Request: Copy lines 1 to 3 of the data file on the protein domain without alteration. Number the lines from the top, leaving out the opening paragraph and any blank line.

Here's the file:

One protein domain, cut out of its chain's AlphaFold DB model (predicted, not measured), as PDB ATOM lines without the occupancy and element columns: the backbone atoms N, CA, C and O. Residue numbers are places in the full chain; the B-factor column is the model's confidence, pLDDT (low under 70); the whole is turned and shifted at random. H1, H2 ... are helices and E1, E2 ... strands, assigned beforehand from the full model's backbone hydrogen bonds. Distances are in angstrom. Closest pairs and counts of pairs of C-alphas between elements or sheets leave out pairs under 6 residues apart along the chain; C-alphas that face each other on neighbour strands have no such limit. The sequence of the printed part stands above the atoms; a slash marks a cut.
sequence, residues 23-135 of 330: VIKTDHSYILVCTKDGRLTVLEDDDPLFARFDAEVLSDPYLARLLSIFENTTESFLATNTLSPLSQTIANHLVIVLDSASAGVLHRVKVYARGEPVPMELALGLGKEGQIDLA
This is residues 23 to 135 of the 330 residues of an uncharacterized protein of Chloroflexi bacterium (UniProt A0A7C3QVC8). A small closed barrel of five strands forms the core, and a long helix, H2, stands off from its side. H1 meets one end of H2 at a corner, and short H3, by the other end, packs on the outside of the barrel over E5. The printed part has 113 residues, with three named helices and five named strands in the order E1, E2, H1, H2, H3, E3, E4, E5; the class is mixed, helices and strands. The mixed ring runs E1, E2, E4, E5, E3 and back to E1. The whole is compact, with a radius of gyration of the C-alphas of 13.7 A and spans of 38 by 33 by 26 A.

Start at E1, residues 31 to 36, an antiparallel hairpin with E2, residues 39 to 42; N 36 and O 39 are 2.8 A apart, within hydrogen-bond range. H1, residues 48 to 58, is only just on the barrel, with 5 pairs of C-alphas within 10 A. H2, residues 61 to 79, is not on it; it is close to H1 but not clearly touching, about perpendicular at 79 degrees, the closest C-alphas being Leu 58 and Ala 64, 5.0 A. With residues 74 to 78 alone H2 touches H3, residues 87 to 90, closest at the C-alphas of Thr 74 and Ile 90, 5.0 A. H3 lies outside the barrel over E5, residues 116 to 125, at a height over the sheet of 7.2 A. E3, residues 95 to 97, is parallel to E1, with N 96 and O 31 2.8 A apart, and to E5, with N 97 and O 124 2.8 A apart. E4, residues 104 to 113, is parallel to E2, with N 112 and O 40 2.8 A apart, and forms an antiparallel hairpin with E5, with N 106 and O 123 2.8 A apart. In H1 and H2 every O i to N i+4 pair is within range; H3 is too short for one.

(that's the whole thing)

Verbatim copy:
sequence, residues 23-135 of 330: VIKTDHSYILVCTKDGRLTVLEDDDPLFARFDAEVLSDPYLARLLSIFENTTESFLATNTLSPLSQTIANHLVIVLDSASAGVLHRVKVYARGEPVPMELALGLGKEGQIDLA
This is residues 23 to 135 of the 330 residues of an uncharacterized protein of Chloroflexi bacterium (UniProt A0A7C3QVC8). A small closed barrel of five strands forms the core, and a long helix, H2, stands off from its side. H1 meets one end of H2 at a corner, and short H3, by the other end, packs on the outside of the barrel over E5. The printed part has 113 residues, with three named helices and five named strands in the order E1, E2, H1, H2, H3, E3, E4, E5; the class is mixed, helices and strands. The mixed ring runs E1, E2, E4, E5, E3 and back to E1. The whole is compact, with a radius of gyration of the C-alphas of 13.7 A and spans of 38 by 33 by 26 A.

Start at E1, residues 31 to 36, an antiparallel hairpin with E2, residues 39 to 42; N 36 and O 39 are 2.8 A apart, within hydrogen-bond range. H1, residues 48 to 58, is only just on the barrel, with 5 pairs of C-alphas within 10 A. H2, residues 61 to 79, is not on it; it is close to H1 but not clearly touching, about perpendicular at 79 degrees, the closest C-alphas being Leu 58 and Ala 64, 5.0 A. With residues 74 to 78 alone H2 touches H3, residues 87 to 90, closest at the C-alphas of Thr 74 and Ile 90, 5.0 A. H3 lies outside the barrel over E5, residues 116 to 125, at a height over the sheet of 7.2 A. E3, residues 95 to 97, is parallel to E1, with N 96 and O 31 2.8 A apart, and to E5, with N 97 and O 124 2.8 A apart. E4, residues 104 to 113, is parallel to E2, with N 112 and O 40 2.8 A apart, and forms an antiparallel hairpin with E5, with N 106 and O 123 2.8 A apart. In H1 and H2 every O i to N i+4 pair is within range; H3 is too short for one.